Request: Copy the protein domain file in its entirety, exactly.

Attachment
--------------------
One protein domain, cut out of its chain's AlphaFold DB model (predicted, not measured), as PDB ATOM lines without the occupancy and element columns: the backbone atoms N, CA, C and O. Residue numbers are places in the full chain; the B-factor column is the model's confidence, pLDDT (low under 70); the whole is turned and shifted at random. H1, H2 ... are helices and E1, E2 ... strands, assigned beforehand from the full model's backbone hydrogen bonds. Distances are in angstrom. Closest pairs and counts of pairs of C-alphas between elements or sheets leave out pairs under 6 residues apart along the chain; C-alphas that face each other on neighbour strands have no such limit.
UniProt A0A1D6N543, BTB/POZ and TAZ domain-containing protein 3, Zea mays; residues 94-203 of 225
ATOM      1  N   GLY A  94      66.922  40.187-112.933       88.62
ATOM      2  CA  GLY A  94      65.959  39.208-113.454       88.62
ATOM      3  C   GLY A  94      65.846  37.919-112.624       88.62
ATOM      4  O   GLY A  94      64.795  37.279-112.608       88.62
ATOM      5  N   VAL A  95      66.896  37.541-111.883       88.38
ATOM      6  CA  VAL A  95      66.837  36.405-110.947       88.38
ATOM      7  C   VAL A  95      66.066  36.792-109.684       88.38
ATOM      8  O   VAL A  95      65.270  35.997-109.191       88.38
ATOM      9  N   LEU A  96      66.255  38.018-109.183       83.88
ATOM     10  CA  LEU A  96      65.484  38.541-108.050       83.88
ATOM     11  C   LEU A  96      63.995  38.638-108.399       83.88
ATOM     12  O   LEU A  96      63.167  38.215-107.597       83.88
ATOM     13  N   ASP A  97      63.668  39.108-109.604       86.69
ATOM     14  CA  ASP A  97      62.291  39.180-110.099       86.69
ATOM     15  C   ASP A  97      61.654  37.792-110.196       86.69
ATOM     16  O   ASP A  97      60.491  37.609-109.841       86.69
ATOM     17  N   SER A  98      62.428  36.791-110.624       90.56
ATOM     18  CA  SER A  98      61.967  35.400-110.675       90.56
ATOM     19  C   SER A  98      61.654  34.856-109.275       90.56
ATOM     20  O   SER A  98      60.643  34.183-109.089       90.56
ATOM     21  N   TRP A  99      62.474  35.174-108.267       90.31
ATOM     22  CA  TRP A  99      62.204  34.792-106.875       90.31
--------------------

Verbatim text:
One protein domain, cut out of its chain's AlphaFold DB model (predicted, not measured), as PDB ATOM lines without the occupancy and element columns: the backbone atoms N, CA, C and O. Residue numbers are places in the full chain; the B-factor column is the model's confidence, pLDDT (low under 70); the whole is turned and shifted at random. H1, H2 ... are helices and E1, E2 ... strands, assigned beforehand from the full model's backbone hydrogen bonds. Distances are in angstrom. Closest pairs and counts of pairs of C-alphas between elements or sheets leave out pairs under 6 residues apart along the chain; C-alphas that face each other on neighbour strands have no such limit.
UniProt A0A1D6N543, BTB/POZ and TAZ domain-containing protein 3, Zea mays; residues 94-203 of 225
ATOM      1  N   GLY A  94      66.922  40.187-112.933       88.62
ATOM      2  CA  GLY A  94      65.959  39.208-113.454       88.62
ATOM      3  C   GLY A  94      65.846  37.919-112.624       88.62
ATOM      4  O   GLY A  94      64.795  37.279-112.608       88.62
ATOM      5  N   VAL A  95      66.896  37.541-111.883       88.38
ATOM      6  CA  VAL A  95      66.837  36.405-110.947       88.38
ATOM      7  C   VAL A  95      66.066  36.792-109.684       88.38
ATOM      8  O   VAL A  95      65.270  35.997-109.191       88.38
ATOM      9  N   LEU A  96      66.255  38.018-109.183       83.88
ATOM     10  CA  LEU A  96      65.484  38.541-108.050       83.88
ATOM     11  C   LEU A  96      63.995  38.638-108.399       83.88
ATOM     12  O   LEU A  96      63.167  38.215-107.597       83.88
ATOM     13  N   ASP A  97      63.668  39.108-109.604       86.69
ATOM     14  CA  ASP A  97      62.291  39.180-110.099       86.69
ATOM     15  C   ASP A  97      61.654  37.792-110.196       86.69
ATOM     16  O   ASP A  97      60.491  37.609-109.841       86.69
ATOM     17  N   SER A  98      62.428  36.791-110.624       90.56
ATOM     18  CA  SER A  98      61.967  35.400-110.675       90.56
ATOM     19  C   SER A  98      61.654  34.856-109.275       90.56
ATOM     20  O   SER A  98      60.643  34.183-109.089       90.56
ATOM     21  N   TRP A  99      62.474  35.174-108.267       90.31
ATOM     22  CA  TRP A  99      62.204  34.792-106.875       90.31